Geological control over blast fragmentation

Abstract Blast fragmentation is affected by the physical and mechanical characteristics of the rockmass as determined by geology as well as the explosive energy, the partition of this energy, the actual amount of energy transmitted to the rockmass, the blast geometry and the detonation sequence. This paper reviews studies of the influence of geology on blast fragmentation, particularly structure, i.e. the in situ or inherent fragmentation arising from rock discontinuities. Prior structural studies have mainly been limited to comparing equivalent diameters of the in situ blocks with the size distributions of the blasted material. No criteria exist to integrate structure into blast design. This paper reviews on-going studies of the blasted fragment shape and size observed in different rock masses aimed at analyzing geological control over blasting. Digital photoanalysis was applied to measure size and shape distributions, to correlate results with block size distributions and shape parameters of the inherent fragmentation. An integrated and comprehensive fragmentation assessment procedure which accounts for geological control is proposed. The potential of this research is to provide a greater understanding of the true contribution of explosives to fragmentation, the effects of fragment shape on system productivity and the reduction of blast-induced damage.
Keywords: Blast fragmentation, Fragmentation, Geological controls.
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Publication: CIM Bulletin
Author(s): L.D. Smith
Keywords: Mineral economics, Economic evaluations.
Issue: 983
Volume: 87
Year: 1994
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Publication: CIM Bulletin
Author(s): Wouter Bleeker, Isabelle Cadieux
Issue: 983
Volume: 87
Year: 1994
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Summary: The Cominco smeller in Trail, British Columbia, is a large integrated lead-zinc production facility. In the plant description, emphasis is given to the pyrometallurgical operations including zinc concentrate roasting, lead sinter-blast furnace processing and silver refining. Production figures for the main metal products - zinc, lead, silver and gold - are provided.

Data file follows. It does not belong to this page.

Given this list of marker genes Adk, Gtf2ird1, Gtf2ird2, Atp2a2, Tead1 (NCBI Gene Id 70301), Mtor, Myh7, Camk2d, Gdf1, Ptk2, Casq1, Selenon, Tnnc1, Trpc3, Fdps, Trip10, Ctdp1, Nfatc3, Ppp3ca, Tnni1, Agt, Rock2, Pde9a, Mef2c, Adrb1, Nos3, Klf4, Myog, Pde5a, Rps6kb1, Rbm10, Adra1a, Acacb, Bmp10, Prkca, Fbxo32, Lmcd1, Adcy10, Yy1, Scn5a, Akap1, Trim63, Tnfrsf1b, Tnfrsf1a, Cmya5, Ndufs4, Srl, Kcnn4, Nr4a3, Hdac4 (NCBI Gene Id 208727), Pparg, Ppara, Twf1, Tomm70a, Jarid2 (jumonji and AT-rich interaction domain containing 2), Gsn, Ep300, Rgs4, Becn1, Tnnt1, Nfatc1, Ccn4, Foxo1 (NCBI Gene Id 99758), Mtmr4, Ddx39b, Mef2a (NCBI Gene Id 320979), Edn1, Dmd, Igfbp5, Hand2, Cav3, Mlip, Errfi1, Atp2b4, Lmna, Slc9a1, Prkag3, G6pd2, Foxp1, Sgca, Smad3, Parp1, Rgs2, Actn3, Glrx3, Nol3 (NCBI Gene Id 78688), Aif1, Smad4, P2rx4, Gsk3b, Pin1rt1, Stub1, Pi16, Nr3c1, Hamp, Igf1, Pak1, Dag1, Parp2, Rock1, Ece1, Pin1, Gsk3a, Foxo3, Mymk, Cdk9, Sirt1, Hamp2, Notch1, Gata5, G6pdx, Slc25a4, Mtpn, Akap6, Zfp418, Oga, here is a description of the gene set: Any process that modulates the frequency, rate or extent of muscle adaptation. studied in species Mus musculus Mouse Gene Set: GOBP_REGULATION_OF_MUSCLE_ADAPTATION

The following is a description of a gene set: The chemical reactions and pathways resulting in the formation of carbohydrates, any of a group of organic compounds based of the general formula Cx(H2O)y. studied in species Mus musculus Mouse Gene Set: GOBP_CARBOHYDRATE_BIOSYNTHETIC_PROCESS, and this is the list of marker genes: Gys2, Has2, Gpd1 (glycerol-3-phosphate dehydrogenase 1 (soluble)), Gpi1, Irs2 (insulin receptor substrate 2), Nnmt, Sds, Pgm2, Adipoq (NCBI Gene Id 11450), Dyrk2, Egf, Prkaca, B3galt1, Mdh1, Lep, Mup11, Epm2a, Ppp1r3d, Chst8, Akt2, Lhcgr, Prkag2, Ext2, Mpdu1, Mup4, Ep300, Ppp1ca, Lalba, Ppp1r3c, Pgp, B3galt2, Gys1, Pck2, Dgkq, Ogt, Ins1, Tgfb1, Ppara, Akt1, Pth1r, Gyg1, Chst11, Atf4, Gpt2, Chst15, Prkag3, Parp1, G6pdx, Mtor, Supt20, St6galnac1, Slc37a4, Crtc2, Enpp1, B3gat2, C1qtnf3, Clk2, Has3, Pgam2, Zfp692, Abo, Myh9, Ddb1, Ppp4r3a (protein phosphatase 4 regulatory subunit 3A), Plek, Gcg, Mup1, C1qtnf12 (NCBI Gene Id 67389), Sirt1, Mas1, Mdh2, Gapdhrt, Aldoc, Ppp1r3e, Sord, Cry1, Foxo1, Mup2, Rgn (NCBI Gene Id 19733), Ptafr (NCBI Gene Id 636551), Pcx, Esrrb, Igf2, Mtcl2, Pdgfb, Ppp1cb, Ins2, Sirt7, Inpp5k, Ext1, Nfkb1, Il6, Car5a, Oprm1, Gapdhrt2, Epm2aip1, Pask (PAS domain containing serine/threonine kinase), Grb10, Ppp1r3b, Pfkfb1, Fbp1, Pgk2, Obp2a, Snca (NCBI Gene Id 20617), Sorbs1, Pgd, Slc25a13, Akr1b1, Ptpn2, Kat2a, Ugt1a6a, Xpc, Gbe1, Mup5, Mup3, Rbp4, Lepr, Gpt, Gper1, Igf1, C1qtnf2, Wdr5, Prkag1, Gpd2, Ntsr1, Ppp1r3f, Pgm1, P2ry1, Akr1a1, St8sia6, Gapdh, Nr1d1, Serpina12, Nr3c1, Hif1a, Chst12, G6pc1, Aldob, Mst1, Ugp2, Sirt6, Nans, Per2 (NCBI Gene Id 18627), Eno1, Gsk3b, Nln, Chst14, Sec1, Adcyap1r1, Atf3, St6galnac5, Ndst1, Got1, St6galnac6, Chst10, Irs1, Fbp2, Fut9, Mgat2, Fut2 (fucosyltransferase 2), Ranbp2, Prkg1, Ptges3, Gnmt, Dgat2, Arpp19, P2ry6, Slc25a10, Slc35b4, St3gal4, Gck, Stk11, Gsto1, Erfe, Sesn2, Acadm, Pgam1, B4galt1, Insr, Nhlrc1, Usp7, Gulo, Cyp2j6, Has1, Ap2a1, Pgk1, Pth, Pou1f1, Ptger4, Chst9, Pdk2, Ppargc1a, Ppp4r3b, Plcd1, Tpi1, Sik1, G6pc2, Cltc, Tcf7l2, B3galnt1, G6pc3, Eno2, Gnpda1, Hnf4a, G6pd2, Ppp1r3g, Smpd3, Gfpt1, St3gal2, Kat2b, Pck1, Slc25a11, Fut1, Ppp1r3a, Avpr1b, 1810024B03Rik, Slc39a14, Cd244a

Publication: CIM Bulletin
Author(s): G.W. Toop
Keywords: Metallurgy, Pyrometallurgy, Smelters, Cominco.
Issue: 983
Volume: 87
Year: 1994
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Summary: For the assessment of any new mining project it is essential to determine a realistic value of revenue from the sale of concentrates. A description of the market factors influencing the concentrate terms will be presented along with a detailed review nf historical terms of a smelter contract for zinc concentrates.
Publication: CIM Bulletin
Author(s): H.M. Hamilton, E.M. Yates
Keywords: Mineral economics, Market forecasting, Zinc metal market, Smelter contracts.
Issue: 983
Volume: 87
Year: 1994
Text
Summary: To compete in the ever expanding global market, companies must continuously improve. Benchmarking, a tool that can help determine where the best areas for improvement are, is more than comparing measures, it is comparing how business is carried out and how decisions are made. The key to success is in integrating benchmarking results into the organization, so that those most affected by the results own them and are empowered to use them as a positive change agent. This is a necessary step to...
Publication: CIM Bulletin
Author(s): W. Almdal
Keywords: Benchmarking, Human resources, Management.
Issue: 983
Volume: 87
Year: 1994
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Summary: The nature and distribution of the inorganic components and the concentration of certain environmentally sensitive elements, such as, As, Sb, B, Hr, Cd, CI, F, Mo, Pb, S, and Se, or elements detrimental to the utilization by industry such as B, Na, P and S are very important in determining coal quality. The concentration of elements in coal is controlled by the following factors: (1) frequency of occurrence of partings; (2) nature and habit of occurrence of minerals in coal; (3) environment...
Publication: CIM Bulletin
Author(s): F. Goodarzi
Keywords: Coal mining, Environmental control.
Issue: 983
Volume: 87
Year: 1994
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Summary: With some justification, people have long complained about the indefinition of ore reserves. Perhaps they were led to expect too much; from former and easier definition practices in the once common underground mines with exposed and available assets, where the obsolete term 'ore in sight' was at least partly literal. But such mines have become rarer, and their underground development less affordable. For most projects, valuations and its definitions have thus been advanced from actual to...
Publication: CIM Bulletin
Author(s): Hugh K. Taylor
Keywords: Ore reserves, Mining economics, Estimation, Ore reserve definition.
Issue: 983
Volume: 87
Year: 1994
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Summary: Canada has a per capita GDP second only to Japan among the G7 countries and a positive trade balance which ranks third among the world's major economies. International trade represents a very large part of the national economy and as a proportion of GDP is larger than that of all the other G7 countries with the exception of Germany. On the negative side the Canadian current account deficit relative to the size of the economy is significantly worse than that of all major industrial countries,...
Publication: CIM Bulletin
Author(s): R.A. Horn, S.M. Telfer
Keywords: Canada trade balance, Tade balance, Environmental concerns, Mineral economics, Mineral exploration, Mining in Canada.
Issue: 983
Volume: 87
Year: 1994
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